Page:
Resistant starch functionality

by Laurie Gorton
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Ingredients like Cargill’s ActiStar RT are easy to work with and can be a direct replacement of flour.
 

Resistant starches are the easiest of the insoluble dietary fibers to use because they tend to be non-hygroscopic and exhibit low water-binding capabilities. “This permits high inclusion levels for Cargill’s ActiStar RT with few formulation changes while maintaining desirable finished texture,” said Michelle Kozora, technical services manager, Gargill, confirming that it is extremely process ­tolerant in food systems.

With a dietary fiber content of 90% on a dry solids basis, Fibersol is easy to incorporate, with minimal formulation and process adjustments, according to Doris Dougherty, technical service representative, Fibersol. “It allows formulators to increase total soluble fiber while maintaining the finished product characteristics,” she said. “It is heat-stable, acid-stable and remains intact during yeast fermentation.”

Ms. Kozora pointed out, “RS4 ingredients like Cargill’s ActiStar RT are easy to work with and can be a direct replacement of flour. It offers a bland taste and smooth mouthfeel and is stable at low pH. Its fine granulometry allows it to function as a fiber without a gritty mouthfeel.”

Working with MGP Ingredients’ Fibersym RW wheat resistant starch, Ody Maningat, PhD, chief science officer, reported loaf volume for white pan bread made with it to be similar to the control bread with no added fiber. He tested a variety of other fiber sources, added to the formula to achieve 5 g fiber per 50-g serving. “The doughs made with Fibersym RW, RS2 high-amylose corn starch and RS3 resistant corn starch had approximately similar absorption levels and processing convenience,” he said.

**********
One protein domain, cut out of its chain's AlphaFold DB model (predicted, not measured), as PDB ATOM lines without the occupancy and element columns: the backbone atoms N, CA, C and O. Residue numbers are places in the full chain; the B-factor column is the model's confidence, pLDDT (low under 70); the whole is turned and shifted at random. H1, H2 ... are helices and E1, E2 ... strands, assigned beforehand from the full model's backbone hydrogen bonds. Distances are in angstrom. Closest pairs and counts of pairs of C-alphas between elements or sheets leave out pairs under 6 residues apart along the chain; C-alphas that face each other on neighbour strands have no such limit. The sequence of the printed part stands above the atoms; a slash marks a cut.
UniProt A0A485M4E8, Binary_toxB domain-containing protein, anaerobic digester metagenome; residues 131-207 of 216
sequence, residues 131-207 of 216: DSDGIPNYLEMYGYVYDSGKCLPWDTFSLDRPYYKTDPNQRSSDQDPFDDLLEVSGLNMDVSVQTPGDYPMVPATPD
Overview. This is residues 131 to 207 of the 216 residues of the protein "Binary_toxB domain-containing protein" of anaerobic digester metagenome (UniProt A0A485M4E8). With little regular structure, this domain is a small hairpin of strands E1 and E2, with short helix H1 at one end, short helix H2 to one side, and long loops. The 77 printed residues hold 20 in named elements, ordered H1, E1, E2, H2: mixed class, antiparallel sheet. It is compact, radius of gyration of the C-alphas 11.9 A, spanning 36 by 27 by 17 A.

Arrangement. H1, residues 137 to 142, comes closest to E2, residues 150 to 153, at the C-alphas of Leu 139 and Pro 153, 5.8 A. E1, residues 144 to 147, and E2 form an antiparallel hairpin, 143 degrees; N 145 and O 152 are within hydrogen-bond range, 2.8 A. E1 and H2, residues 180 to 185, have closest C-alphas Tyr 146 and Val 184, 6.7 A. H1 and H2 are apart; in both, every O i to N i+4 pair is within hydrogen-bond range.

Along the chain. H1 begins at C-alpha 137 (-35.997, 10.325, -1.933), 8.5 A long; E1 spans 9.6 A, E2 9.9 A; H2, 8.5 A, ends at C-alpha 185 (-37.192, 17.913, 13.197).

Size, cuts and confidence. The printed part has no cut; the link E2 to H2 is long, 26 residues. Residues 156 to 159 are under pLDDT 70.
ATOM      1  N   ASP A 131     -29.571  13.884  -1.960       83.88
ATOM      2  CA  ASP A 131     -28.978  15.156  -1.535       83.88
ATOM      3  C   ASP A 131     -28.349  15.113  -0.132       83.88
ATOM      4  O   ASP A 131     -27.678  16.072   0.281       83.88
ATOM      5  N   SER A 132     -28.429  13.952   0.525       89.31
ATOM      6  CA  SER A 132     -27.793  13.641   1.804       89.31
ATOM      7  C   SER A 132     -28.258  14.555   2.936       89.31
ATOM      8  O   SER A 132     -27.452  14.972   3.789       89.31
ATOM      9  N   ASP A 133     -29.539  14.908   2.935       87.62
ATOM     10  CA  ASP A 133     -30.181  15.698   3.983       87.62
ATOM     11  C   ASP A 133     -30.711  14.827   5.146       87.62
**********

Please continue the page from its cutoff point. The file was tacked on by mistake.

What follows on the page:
Launched at the 2016 International Baking Industry Exposition by Ingredion, Versafibe dietary fiber ingredients are insoluble resistant starch products that offer high fiber and process tolerance without impacting the taste, texture or appearance of baked foods, pastas and extruded cereals and snacks, Maria Tolchinsky, senior business development manager, global nutrition, Ingredion, Inc. reported. Two forms of the new ingredient are offered, one derived from corn, the other from potatoes. The latter is a great fit for “grain free” foods, according to Ms. Tolchinsky.

Among formulators, resistant starch is known for the crispness it gives to baked snacks and breakfast cereals. “Fibersol ingredients also delay staling, therefore improving textural qualities,” Ms. Dougherty said.

A study done by MGP at the University of Nebraska found enhanced crispness in both direct and indirect expanded snacks made with Fibersym RW. “In a different published study conducted at Kansas State University, the same crisp texture was observed for extruded breakfast cereals containing Fibersym RW, which extended the bowl life of the cereal,” Dr. Maningat added.

Crispness was also cited by Ms. Dougherty, and Ingredion has long recommended its Hi-Maize to adjust the texture of fabricated chips to the crispier side.

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